Or, how to make a large entity more relatable for the public
Target audience: Marketing professionals, business bloggers, PR pros, brand managers, businesses, nonprofits, educators, Web publishers, journalists.
Post by Erin Steiner
In the past decade, blogs have gone from personal diary sites to must-have social media tools for people of every professional stripe. They’re how big companies, celebrities and even political figures help make themselves relatable, share information and connect with their audiences and markets. Today, as you surf through the blogosphere, it often looks more like a billboard highway than authentic communication.
As a blogger myself (and one who started just before the “blog boom” of mid-2004), this makes me sad. I love blogging. I love the connections it can forge when it’s done right. I love the communities social marketing can build.
So it’s time to do a reality check about why your brand has a blog. Blogging is more about engaging with the reader than shoving marketing messages in their faces. Let’s take a look at a few examples of businesses that are getting it right.
The Whole Foods Blog
I love the Whole Foods Blog. Why? Because even though it’s filled with recipes and product placements, the blog is set up to feel like it is written by a single person. The style is conversational, and the posts are interesting and helpful. When I read it, I feel like someone is talking to me, not at me. That’s important.
The Google Blog
The Google Blog exists solely to keep readers updated about the goings on at Google. Far from a standard “press release a day” blog that so many other corporations blogs use, the bloggers at Google show readers the minutiae that might have gone into a decision to make something or explore something.
They also invite participation in their comments section and make a point to tell readers when their input has played a role in decision making within the company. The reader feels like his comment is read and taken to heart – something that a lot of other blogs neglect when it comes to this type of social marketing tool.
Yousef Al Otaiba
Yousef Al Otaiba, ambassador of United Arab Emirates to the United States, has been working to get a blog up and off the ground for a while. Obviously the blog is written about him by someone else, but that’s not what caught my attention when I checked it out. When you read through his entries, you can see that he’s finding his footing, and I appreciate that. It’s rare that someone in the public eye doesn’t try to pretend that they are perfect right out of the gate.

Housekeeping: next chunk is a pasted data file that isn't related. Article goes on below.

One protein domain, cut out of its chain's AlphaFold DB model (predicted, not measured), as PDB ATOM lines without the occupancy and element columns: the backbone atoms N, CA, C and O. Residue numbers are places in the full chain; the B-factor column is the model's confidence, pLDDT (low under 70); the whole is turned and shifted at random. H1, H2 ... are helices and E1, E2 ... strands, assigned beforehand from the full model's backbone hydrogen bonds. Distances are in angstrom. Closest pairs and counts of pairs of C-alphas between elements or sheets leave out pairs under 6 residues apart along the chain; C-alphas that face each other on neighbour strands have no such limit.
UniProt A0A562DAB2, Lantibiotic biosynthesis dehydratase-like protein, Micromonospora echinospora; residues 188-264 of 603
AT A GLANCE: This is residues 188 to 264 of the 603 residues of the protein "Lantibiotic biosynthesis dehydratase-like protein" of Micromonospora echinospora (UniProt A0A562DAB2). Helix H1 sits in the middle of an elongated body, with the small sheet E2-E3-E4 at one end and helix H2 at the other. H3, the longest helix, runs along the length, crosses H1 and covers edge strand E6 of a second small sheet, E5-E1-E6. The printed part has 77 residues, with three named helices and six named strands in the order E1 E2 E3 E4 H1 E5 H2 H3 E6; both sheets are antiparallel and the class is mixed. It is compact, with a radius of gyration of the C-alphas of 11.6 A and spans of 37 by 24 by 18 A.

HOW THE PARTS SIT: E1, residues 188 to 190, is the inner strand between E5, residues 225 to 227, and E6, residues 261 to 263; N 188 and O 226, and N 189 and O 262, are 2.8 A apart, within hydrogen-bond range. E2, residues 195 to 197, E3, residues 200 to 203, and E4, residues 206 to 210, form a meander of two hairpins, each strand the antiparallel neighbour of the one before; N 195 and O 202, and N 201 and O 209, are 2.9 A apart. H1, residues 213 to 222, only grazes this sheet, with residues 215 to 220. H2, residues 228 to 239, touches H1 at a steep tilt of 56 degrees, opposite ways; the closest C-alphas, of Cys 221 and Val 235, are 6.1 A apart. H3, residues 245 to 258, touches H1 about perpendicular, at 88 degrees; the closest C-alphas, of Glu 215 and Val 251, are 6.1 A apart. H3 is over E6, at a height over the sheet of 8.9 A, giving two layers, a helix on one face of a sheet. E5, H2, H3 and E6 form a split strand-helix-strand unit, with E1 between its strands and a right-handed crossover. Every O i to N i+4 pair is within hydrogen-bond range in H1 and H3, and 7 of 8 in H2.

John Scalzi is an award-winning writer and his blog, Whatever, is a great example of a blog with a cult following. People (myself included) flock to Whatever every day to see Scalzi’s photos and to read his musings on…well, it’s named Whatever for a reason.
What makes this blog great is its randomness. Instead of focusing on just one part of his image, or on social marketing at all, Scalzi – who has been blogging since long before it was cool or even called blogging – lets readers in on whatever he’s thinking about that day. His blog also has one of the more thoughtful and eloquent comments sections out there. This is thanks to Scalzi’s own rigorous moderation (he calls it his mallet of loving correction).
There are dozens of examples of corporations, public figures and celebrities getting the blogging thing right. But what you can take away from them is this:
What you love reading on your favorite blogs is what you should be aiming for on your own company’s blog. If you want people to relate to you, you have to make yourself available to them. This means that you have to let them see you find your voice. It means that you have to let them in on what you’re thinking and share your actual opinions with them. Your readers want to know what’s happening, sure, but they’re more interested in why it’s happening.
Basically, your readers don’t want The Great and Powerful Oz. They want the guy behind the curtain. Let that guy come out and show off a little bit!